A UK court has upheld a reporter’s right to protect his sources in an historic freedom of the press case.
Chris Mullin, journalist and former MP, helped expose the innocence of the so-called Birmingham Six, freed from prison in 1991 when their convictions over the bomb deaths of 21 people were quashed.
He had refused to reveal notes on his source in an investigation which led to their successful appeal in the 1974 blasts at the Mulberry Bush and Tavern in the Town pubs.
Mullin had interviewed an IRA man who confessed his role in the bombings but had promised to protect his identity.
West Midlands Police had asked the court to force Mullin, 74, to disclose source material.
Judge Mark Lucraft QC, the Recorder of London, agreed with police that Mullin’s research included material that was likely to be of “substantial value” to a terrorism investigation.
But he said no matter how strong that case was, it did not override the protection of the reporter’s material under Article 10 of the European Convention of Human Rights which protects journalists from being forced to reveal their sources where their work has been carried out for a genuine public interest.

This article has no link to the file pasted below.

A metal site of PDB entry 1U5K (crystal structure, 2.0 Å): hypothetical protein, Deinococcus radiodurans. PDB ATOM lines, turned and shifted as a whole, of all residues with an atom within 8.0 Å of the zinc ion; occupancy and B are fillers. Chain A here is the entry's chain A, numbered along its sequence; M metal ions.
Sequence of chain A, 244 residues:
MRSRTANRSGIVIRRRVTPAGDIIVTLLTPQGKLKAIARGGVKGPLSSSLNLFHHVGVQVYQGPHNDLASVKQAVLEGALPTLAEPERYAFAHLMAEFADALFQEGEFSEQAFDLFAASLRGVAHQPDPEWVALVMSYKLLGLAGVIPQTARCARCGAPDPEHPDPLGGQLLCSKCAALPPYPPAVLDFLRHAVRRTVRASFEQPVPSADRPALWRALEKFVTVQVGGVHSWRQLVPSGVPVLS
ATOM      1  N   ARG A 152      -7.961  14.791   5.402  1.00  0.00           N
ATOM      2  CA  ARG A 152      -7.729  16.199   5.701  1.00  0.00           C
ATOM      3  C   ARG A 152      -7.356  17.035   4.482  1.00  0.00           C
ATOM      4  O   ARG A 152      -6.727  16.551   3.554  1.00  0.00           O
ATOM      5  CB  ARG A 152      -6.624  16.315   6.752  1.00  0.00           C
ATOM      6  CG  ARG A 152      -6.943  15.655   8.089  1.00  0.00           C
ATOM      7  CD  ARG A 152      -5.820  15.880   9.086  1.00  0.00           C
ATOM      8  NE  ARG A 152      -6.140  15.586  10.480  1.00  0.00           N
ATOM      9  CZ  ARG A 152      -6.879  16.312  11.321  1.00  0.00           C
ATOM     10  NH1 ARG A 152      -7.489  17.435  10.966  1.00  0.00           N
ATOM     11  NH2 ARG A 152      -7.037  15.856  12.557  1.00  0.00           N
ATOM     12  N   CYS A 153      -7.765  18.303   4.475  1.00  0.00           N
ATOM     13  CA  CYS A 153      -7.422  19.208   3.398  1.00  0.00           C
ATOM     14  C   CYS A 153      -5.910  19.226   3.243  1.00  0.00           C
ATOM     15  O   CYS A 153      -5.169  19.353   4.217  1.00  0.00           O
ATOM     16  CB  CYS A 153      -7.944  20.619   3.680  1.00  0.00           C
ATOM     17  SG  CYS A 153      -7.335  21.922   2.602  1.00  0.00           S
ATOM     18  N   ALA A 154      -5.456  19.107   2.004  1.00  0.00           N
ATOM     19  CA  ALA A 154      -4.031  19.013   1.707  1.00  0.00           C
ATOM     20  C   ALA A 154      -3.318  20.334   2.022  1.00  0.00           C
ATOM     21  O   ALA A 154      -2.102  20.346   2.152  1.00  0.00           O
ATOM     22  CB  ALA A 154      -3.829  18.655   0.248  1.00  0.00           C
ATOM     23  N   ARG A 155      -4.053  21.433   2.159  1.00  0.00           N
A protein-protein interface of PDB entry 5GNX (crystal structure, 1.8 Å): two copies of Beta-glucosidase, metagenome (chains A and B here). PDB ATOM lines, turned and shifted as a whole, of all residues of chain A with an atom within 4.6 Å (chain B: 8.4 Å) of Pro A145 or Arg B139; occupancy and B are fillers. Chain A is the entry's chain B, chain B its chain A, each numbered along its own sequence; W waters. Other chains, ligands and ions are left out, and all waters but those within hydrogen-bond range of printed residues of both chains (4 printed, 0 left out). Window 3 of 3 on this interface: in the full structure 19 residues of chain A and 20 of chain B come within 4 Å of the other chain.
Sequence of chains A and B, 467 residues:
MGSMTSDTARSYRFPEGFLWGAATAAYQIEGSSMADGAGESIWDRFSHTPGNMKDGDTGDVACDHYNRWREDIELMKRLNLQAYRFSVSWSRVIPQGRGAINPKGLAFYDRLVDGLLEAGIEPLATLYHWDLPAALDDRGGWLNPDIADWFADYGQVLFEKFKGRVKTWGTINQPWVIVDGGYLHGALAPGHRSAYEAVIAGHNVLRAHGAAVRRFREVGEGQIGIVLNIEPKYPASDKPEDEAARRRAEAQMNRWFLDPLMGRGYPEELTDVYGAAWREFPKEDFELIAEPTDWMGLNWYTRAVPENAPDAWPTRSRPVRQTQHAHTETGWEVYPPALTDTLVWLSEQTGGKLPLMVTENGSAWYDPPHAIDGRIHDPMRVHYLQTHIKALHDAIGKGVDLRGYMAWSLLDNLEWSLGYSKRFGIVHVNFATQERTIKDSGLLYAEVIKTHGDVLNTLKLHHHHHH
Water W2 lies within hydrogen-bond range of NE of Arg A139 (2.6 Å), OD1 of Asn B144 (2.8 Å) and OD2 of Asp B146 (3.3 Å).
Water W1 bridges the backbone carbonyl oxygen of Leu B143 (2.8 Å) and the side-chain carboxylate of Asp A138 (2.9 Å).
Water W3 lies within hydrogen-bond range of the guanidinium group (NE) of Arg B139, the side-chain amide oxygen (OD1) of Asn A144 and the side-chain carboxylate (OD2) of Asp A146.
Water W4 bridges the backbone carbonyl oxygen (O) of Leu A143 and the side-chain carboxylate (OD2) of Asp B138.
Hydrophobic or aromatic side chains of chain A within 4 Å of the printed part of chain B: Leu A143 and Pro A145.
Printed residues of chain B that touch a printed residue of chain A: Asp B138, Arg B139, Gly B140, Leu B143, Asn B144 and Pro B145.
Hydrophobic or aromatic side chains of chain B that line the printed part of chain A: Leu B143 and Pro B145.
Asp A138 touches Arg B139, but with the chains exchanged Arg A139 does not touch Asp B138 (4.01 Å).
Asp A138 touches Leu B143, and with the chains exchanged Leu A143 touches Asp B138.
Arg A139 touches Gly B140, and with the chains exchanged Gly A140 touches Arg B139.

Outside the court, Mullin said: “The right of a journalist to protect his or her sources is fundamental to a free press in a democracy. My actions in this case … led to the release of six innocent men after 17 years in prison, the winding up of the notorious West Midlands serious crimes squad and the quashing of a further 30 or so wrongful convictions.
“This case also resulted in the setting up of a royal commission which, among other reforms, led to the setting up of the criminal cases review commission and the quashing of another 500 or more wrongful convictions, most recently those of the many sub-postmasters wrongly convicted of fraud and theft. My investigation is also the main reason why the identity of three of the four bombers is known.”
The UK’s National Union of Journalists welcomed the court judgment saying the case “threatened press freedom and amounted to another attempt to criminalise the legitimate actions of journalists.”